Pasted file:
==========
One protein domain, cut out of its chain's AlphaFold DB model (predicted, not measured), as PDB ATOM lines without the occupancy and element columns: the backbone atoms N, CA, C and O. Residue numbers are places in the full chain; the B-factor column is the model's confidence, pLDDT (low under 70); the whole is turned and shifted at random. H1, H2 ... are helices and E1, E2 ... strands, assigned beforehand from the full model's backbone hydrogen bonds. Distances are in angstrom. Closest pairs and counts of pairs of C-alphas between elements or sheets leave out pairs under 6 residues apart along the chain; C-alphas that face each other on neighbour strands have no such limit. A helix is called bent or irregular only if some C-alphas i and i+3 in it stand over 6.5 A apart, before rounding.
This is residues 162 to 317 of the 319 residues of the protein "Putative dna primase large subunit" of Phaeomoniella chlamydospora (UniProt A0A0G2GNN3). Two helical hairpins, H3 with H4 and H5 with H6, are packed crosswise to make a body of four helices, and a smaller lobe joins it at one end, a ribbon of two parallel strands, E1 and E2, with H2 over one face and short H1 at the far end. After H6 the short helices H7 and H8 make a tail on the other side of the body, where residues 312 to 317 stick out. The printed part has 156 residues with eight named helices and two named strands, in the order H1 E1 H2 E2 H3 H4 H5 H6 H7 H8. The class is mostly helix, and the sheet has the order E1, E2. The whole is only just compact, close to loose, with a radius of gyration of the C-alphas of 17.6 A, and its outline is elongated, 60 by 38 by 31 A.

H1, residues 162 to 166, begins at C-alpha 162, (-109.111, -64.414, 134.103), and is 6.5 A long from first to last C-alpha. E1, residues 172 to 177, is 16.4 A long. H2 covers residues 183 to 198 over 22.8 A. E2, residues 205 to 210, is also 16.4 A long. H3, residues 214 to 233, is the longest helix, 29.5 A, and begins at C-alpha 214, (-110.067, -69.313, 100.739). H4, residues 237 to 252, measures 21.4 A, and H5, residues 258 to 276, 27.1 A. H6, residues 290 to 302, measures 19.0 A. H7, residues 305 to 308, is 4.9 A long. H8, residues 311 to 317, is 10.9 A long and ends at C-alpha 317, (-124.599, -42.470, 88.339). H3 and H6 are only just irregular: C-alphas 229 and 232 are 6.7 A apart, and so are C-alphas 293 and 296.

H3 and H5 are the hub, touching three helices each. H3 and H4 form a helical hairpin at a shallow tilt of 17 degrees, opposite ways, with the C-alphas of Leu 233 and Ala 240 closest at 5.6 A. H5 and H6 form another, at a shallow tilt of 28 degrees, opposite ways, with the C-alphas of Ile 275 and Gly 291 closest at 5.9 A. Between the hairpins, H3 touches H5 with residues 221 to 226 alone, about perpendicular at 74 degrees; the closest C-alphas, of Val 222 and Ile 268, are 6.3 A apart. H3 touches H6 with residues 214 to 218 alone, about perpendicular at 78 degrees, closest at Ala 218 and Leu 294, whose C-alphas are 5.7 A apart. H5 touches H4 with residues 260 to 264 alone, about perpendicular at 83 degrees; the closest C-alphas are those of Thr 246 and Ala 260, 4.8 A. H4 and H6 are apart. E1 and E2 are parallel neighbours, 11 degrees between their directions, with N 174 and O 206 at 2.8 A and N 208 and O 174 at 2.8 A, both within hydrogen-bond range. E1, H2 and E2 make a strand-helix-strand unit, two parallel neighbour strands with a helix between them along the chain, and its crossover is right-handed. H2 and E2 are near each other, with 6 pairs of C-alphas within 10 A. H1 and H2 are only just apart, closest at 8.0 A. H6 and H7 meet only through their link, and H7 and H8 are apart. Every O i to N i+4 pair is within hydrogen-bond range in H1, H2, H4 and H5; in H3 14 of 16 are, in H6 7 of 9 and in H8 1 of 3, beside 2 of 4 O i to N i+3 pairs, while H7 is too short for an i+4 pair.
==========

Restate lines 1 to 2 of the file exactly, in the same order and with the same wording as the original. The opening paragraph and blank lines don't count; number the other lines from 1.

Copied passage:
This is residues 162 to 317 of the 319 residues of the protein "Putative dna primase large subunit" of Phaeomoniella chlamydospora (UniProt A0A0G2GNN3). Two helical hairpins, H3 with H4 and H5 with H6, are packed crosswise to make a body of four helices, and a smaller lobe joins it at one end, a ribbon of two parallel strands, E1 and E2, with H2 over one face and short H1 at the far end. After H6 the short helices H7 and H8 make a tail on the other side of the body, where residues 312 to 317 stick out. The printed part has 156 residues with eight named helices and two named strands, in the order H1 E1 H2 E2 H3 H4 H5 H6 H7 H8. The class is mostly helix, and the sheet has the order E1, E2. The whole is only just compact, close to loose, with a radius of gyration of the C-alphas of 17.6 A, and its outline is elongated, 60 by 38 by 31 A.

H1, residues 162 to 166, begins at C-alpha 162, (-109.111, -64.414, 134.103), and is 6.5 A long from first to last C-alpha. E1, residues 172 to 177, is 16.4 A long. H2 covers residues 183 to 198 over 22.8 A. E2, residues 205 to 210, is also 16.4 A long. H3, residues 214 to 233, is the longest helix, 29.5 A, and begins at C-alpha 214, (-110.067, -69.313, 100.739). H4, residues 237 to 252, measures 21.4 A, and H5, residues 258 to 276, 27.1 A. H6, residues 290 to 302, measures 19.0 A. H7, residues 305 to 308, is 4.9 A long. H8, residues 311 to 317, is 10.9 A long and ends at C-alpha 317, (-124.599, -42.470, 88.339). H3 and H6 are only just irregular: C-alphas 229 and 232 are 6.7 A apart, and so are C-alphas 293 and 296.